Dutch authorities plan to charge car drivers per kilometer they drive

by Michael Smith (Veshengro)

Over the next few years, all road users in the Netherlands will start to pay for using their vehicle rather than for owning it.

The kilometer charge will halve the number of traffic jams and benefit the environment, claims the Dutch Ministry of Transportation.

Dutch drivers will be first in Europe to start paying according to the kilometers they drive rather than for owning a car, if a legislative proposal submitted to the lower house of the country’s parliament goes through.

The kilometer charge would replace road tax and purchase tax in 2012. The idea is to cut CO2 emissions while halving traffic jams in what is one of Europe’s most congested road networks.

The transport ministry expects the number of kilometers traveled to drop by 15% as the charge on the distance driven will lead people to opt more readily for public transport. This would reduce carbon and fine particle emissions by over 10%, it estimates.

The amount of the tariff will depend on the CO2 emissions produced by a passenger car, or on weight for other vehicles. Certain vehicles like taxis, buses and motorcycles will be exempt from the charge, while an alternative system will be set up for foreign vehicles.

A driver of a standard car would initially be charged three cents per kilometer, increasing to 6.7 cents in 2018, according to the proposed law. Legislation introducing rush-hour surcharges specific to a location could be introduced later on, the Ministry of Transport said.

The kilometers will be tracked with a GPS device to be installed in every vehicle. This will record each journey and send the information to a billing agency.

The only concern that I would have here is this GPS system for it will not just, and that much is obvious, be able to be used for tracking as regards to payment. It will also be able to track every driver as to where they are, when, and how fast they drive, etc. I see this as a serious invasion of privacy.

Nevertheless, most people will end up paying less, as the charge will not exceed current taxes and the abolition of the purchase tax will slash a quarter off a car’s price, the ministry argues. All the revenue collected from the charge would go directly to building roads, railways and other transport infrastructure.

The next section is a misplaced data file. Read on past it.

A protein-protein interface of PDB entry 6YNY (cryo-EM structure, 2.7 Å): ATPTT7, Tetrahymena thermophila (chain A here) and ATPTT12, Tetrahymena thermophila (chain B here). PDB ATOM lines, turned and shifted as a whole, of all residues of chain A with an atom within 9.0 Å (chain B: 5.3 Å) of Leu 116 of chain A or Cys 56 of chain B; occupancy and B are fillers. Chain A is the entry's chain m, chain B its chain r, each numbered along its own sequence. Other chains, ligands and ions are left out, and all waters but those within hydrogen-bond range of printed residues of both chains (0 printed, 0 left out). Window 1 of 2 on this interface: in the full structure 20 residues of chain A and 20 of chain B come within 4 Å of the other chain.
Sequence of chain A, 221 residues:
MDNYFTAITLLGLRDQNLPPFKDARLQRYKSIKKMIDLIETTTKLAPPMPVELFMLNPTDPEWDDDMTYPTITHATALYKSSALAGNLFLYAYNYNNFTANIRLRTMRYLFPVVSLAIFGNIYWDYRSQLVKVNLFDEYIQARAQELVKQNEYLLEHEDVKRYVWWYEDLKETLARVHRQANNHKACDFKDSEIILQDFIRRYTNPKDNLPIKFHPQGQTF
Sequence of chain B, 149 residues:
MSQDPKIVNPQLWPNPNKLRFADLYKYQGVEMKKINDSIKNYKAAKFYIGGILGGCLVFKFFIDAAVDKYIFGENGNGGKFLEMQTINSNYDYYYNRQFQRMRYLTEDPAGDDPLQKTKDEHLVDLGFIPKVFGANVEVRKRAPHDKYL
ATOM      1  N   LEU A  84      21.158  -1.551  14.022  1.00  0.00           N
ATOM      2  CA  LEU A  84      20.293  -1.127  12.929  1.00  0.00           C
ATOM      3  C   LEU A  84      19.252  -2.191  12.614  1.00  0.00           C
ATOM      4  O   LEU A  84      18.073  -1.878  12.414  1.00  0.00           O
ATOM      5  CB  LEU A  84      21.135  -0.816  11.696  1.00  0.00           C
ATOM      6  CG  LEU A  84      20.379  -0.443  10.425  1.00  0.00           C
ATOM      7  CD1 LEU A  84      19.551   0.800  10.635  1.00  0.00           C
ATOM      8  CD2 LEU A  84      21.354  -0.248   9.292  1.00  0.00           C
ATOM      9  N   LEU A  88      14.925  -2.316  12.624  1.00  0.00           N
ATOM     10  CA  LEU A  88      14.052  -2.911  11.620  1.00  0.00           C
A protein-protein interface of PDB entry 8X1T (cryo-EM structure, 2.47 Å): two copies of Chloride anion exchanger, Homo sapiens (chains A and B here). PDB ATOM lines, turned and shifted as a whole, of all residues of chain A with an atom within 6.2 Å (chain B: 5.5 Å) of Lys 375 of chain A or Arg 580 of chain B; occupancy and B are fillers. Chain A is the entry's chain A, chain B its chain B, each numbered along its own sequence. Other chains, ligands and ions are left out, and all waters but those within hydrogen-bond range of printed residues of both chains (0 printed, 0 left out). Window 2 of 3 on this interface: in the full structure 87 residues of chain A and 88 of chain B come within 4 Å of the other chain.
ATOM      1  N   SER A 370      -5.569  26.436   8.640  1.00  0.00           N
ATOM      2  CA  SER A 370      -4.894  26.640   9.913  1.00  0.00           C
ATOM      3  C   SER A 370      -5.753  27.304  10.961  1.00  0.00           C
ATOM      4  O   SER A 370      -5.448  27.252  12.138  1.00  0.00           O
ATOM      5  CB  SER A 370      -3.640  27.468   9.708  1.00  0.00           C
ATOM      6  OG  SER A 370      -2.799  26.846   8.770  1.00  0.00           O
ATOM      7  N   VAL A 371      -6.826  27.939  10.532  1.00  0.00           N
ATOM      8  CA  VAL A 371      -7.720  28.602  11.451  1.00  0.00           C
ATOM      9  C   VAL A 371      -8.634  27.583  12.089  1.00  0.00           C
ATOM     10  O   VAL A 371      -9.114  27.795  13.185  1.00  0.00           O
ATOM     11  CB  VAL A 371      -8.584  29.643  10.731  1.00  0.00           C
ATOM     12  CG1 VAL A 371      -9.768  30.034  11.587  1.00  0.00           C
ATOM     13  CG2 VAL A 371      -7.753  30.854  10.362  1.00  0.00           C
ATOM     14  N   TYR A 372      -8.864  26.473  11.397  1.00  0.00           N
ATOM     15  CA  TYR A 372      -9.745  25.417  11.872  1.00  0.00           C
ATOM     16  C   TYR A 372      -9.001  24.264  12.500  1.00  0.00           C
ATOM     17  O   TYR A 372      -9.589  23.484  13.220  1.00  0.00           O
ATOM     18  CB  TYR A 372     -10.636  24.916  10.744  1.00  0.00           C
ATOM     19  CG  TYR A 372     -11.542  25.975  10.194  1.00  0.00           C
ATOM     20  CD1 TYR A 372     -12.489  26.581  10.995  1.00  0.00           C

The kilometer charge has been hotly debated for years due to privacy concerns, but the transport ministry offered assurances that information sent via the GPS would be "legally and technically protected".

"The authorities will not have access to any journey details and will not be able to track any vehicles. So the privacy of road users will be guaranteed," it said in a statement.

And pigs fly...

But environmentalists argued that future transport IT to help cut emissions will ultimately not be any more invasive than the ability to send a text via mobile phone.

"People will worry that the system heralds the arrival of Big Brother, but our mobile phone handsets already double as a highly-effective means of tracking our movements," said the UK Environmental Transport Association (ETA).

The UK will always play such valid fears as to possible data misuse by the authorities down. Every time that any such concerns are raised they have immediately the answers and claim that only this or that will be tracked but nothing more. They really must think everyone living in this country as stupid.

While a “pay-as-you-drive” charge might be beneficial for both the environment and the drivers' pocketbook I cannot help but think that this is just the beginning of tracking of various things.

Certainly I am well aware that my cell phone can be tracked (one of the reasons it is a prepaid one) and even the Oyster Card that I use for the London Transport Network can track me as well as to where I go and when and by what means, whether by bus or tube, tram or railroad.

However, all the assurances, especially when it comes to the British government, are totally void for we have seen what is being done here in the name of “war against terrorism”.

I have had dealings with vehicles that have GPS trackers on board and while the idea may only be to track for one specific purpose the software allows to do so much more, such as checking on what speed was used when and where, where the vehicle was at this or that time of the day, and much more.

From a privacy point this does very much concern me even though I am not a car owner or -driver but a cyclist.

While charging per kilometer or mile – whichever measuring system may be in use – sounds a very good idea, in principle, as to getting people to use the car less I wonder whether we cannot find other ways to persuade people to leave the car and use alternatives.

Then again, seeing the love affair that people in Britain, and other places, have with the motorcar I guess the answer to that is that there is no other way, bar legislating in one way or the other.

© 2009